One thing I did notice about the signed statement when it first came out was a lack of teams from the west coast. I have heard mentioned the possibility of another summit being hosted somewhere in the mid west to allow for more attendees from across the country. Is that something we should be expecting to hear about to gives teams and people west of the Mississippi a chance to speak into this?
Good question. I think that that was purely a function of geography. Chattanooga is not an easy city to get in and out of quickly, so it's a minor miracle we had as many teams as we did. We've had some discussion about subsequent meetings, and it's looking like it may be two different meetings, based on the distinctions in your first question: one for the teams who have ambitions to play a longer season and one as a sort of rally/meet/best practices seminar for smaller clubs and supporters' groups. I pushed for this meeting because I felt strongly that it needed to happen, but frankly don't have the time or energy to keep pushing the agenda. My idea behind the statement of common principles that came out of the meeting was that teams could rally around THAT (I guess it needs a name) and hopefully keep moving. I suppose it remains to be seen whether the momentum will continue...
I like the sound of those two other meetings. Kansas City is a great place to do something like that, right in the middle of the country. What were the two or three 'best' suggestions or best practices that you felt were shared at the Summit?
We looked at budgets and revenue for CFC, Detroit City, and Kingston Stockade, which everyone found helpful. The discussion on streaming and broadcast potential was also very interesting. My working thesis for this whole meeting was that the major malfunction of American soccer is the leagues have been put above teams, but this is the ONE area where leagues can provide the "network effect" to really benefit teams, but none but MLS has actually done so. We think this is a big opportunity. Finally, I think we all realized that the USASA is really a sanctioning body within a sanctioning body, and we can do a lot of things through USASA that we didn't realize were possible or practical. That was a big "aha" moment for a lot of us.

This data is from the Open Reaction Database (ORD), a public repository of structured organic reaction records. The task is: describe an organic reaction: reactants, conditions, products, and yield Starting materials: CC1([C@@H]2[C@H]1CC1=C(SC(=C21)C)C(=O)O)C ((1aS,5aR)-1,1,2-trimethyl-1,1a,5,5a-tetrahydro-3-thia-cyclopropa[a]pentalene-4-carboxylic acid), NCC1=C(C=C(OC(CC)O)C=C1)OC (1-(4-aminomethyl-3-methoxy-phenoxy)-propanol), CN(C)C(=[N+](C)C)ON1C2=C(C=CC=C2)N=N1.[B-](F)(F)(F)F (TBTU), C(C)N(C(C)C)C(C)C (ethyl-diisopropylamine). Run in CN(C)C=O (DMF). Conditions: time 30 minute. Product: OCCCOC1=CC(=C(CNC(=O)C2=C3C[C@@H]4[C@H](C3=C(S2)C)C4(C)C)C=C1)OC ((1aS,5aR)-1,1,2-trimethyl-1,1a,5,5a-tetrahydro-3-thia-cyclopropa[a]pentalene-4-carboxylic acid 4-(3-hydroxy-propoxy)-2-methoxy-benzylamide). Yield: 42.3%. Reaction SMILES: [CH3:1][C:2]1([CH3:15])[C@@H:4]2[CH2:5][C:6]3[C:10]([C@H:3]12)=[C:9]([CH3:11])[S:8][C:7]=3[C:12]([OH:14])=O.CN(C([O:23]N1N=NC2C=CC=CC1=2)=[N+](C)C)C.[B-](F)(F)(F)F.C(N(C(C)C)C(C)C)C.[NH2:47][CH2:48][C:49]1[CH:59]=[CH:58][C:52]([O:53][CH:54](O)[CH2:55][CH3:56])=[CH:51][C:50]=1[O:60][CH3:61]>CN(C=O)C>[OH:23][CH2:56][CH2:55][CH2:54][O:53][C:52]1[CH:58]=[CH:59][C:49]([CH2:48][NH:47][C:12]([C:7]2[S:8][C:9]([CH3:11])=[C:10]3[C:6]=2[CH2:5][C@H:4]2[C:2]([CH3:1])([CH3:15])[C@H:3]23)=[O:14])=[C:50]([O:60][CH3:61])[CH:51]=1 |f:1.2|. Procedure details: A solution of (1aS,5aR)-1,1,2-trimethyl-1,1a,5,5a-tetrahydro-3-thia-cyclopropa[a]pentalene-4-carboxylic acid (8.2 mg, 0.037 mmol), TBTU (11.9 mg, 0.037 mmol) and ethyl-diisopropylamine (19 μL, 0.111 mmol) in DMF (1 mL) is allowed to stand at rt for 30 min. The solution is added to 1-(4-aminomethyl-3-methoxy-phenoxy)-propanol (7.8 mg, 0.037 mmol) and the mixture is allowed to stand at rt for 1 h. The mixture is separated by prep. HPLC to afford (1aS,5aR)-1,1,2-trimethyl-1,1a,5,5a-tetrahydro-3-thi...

Do you think this could represent an actual turning point for non league soccer in the US?
Seems like there is a lot of energy going around right now after the statement came out. I sure hope so. Back to my Scottish colleague's disgust with our situation: it's embarrassing, ridiculous, and needless that in America, of all places, we are in this situation. All that's needed is some leadership, some coordination, and the will to get it done, and I think we have all those things. Even the capital isn't really that important at THIS stage. It will follow the passion.
What do you, personally, hope to see come out of this Summit?
Two things: 1) instilling some hope in lower-division soccer teams that what they're doing is important and viable, and that they can "win" against other models by engaging deeply with their local communities, and 2) a viable alternative to current D2/D3 offerings so that successful teams can play longer seasons without dealing with what are often arbitrary and obstructive league standards.
What can we expect from Chattanooga FC this year? Maybe a should patch sponsorship with Moon Pie?
This is our 10th year, so we are definitely celebrating that. We're hopeful (as always) that we will field a great team and win a national championship. And we'll be playing some exciting and different exhibition games, including our upcoming home/away series against Detroit City. We're also hoping to deepen our relationship with VfL Wolfsburg and that could take various forms. As for MoonPie, they're pretty tough to crack. Maybe someday!
Tim, thanks again for taking the time to do this interview, I really appreciate it. Remember, if you are enjoying the content I'm putting out, please consider supporting us on Patreon by Clicking Here. Or you can click here to Follow me on Twitter, or here to Like the page on Facebook. Make sure to spread the word by sharing these interviews, telling friends about the blog, those kind of things. I can't accomplish my goal of maximum exposure for all levels of the American Soccer Pyramid without YOU. Until next time, Stay Loyal, Support Local.
Read last weeks interview: Growing Soccer: Matt Kahla and Brentt Miller of Keene FC